Event Recap: How Technology and Entrepreneurship Can Restore Trust in the Voting Process
November 04, 2015
Miller prefaced his discussion with an overview of the current state of voting technology, which he termed “doomed to be obsolete.” Most of today’s voting machines were established by 2005 after the Help America Vote Act was passed. According to Miller, the greatest risks of continuing to use these decade-old machines include increased failures and crashes (which would lead to lost votes and/or longer voting lines) and exposure to hackers due to outdated security standards.
“We are in 2015. In the time that those [voting] machines were introduced [in 2005], you and I have changed our mobile phones at least a couple of times and gotten us however many laptops we’ve gone through,” said Miller. “But the vast majority of America’s voting infrastructure is still using PCs that, when they were introduced in 2005, they weren’t even state of the art.”
The need to update our current standards for voting technology is growing more apparent, and tens of millions of dollars have already been funneled into lobbying efforts to redress voting technology. Miller firmly believes that OSET is on the right track with their TrustTheVote Project, which he describes as “an open, adaptable, flexible, and innovative elections technology platform.”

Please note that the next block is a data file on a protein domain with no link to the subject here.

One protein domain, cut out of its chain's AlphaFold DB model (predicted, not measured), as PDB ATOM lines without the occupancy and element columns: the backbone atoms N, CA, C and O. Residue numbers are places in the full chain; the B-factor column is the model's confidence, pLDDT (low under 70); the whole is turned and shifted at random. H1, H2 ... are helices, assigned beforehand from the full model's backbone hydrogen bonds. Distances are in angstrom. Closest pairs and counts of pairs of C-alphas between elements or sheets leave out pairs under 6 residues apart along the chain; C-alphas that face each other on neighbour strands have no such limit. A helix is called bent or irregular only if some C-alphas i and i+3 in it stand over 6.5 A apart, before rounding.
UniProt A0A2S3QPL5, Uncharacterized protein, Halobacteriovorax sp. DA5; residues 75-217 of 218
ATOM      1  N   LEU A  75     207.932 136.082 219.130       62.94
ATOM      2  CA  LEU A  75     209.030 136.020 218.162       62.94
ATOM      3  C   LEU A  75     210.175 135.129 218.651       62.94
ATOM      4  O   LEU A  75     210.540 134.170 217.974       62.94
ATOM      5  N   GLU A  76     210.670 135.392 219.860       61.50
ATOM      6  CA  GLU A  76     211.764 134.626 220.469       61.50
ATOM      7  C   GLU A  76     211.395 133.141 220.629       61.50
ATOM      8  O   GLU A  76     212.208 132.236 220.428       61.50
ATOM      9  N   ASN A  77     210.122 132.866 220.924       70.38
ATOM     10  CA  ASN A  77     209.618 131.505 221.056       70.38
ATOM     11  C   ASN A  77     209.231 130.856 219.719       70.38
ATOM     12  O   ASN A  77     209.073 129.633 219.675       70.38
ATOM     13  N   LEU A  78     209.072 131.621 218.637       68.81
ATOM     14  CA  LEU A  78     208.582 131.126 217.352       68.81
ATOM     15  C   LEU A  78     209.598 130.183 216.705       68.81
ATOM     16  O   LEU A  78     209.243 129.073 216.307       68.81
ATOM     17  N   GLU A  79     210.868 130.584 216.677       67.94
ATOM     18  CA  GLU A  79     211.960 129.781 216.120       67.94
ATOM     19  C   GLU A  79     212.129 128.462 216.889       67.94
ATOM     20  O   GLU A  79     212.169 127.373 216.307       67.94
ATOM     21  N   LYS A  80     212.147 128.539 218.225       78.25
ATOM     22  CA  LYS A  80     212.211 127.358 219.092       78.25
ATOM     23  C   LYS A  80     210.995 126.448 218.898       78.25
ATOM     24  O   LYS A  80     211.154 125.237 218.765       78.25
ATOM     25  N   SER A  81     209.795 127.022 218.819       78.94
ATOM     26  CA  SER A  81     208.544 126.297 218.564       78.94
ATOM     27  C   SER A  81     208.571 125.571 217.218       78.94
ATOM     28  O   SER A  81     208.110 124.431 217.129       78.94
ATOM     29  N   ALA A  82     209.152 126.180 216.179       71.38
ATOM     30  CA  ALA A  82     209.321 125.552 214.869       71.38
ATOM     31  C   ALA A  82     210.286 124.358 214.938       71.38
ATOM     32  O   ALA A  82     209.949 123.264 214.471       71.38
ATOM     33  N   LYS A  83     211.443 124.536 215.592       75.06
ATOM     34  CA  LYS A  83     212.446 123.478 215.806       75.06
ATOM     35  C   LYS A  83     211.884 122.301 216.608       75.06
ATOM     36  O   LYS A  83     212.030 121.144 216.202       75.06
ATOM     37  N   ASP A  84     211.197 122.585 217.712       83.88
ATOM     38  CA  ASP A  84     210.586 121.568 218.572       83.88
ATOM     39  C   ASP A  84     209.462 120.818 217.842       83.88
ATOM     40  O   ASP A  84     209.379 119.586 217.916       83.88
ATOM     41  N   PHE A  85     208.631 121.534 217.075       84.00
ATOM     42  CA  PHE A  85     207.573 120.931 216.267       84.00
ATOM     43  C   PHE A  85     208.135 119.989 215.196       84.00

“So our solution then is to develop publicly owned election technology that is by and for the people to address some of these most pressing issues,” explained Miller. “[This will] lower the cost for acquisition, address those long lines, increase reliability, reduce the recounts, and eliminate the uncertainty. In short, our mission is to increase confidence in elections and their outcomes.”
In describing his vision for a solution, Miller concludes, “There is a very important public policy piece that has to be woven into it, and there is also a little bit on the technology efficacy that has to be woven into it. So [the solution] is going to be interdisciplinary in nature. Because it’s government technology, it’s going to have to involve public policy.”
Watch video recordings of the talk here: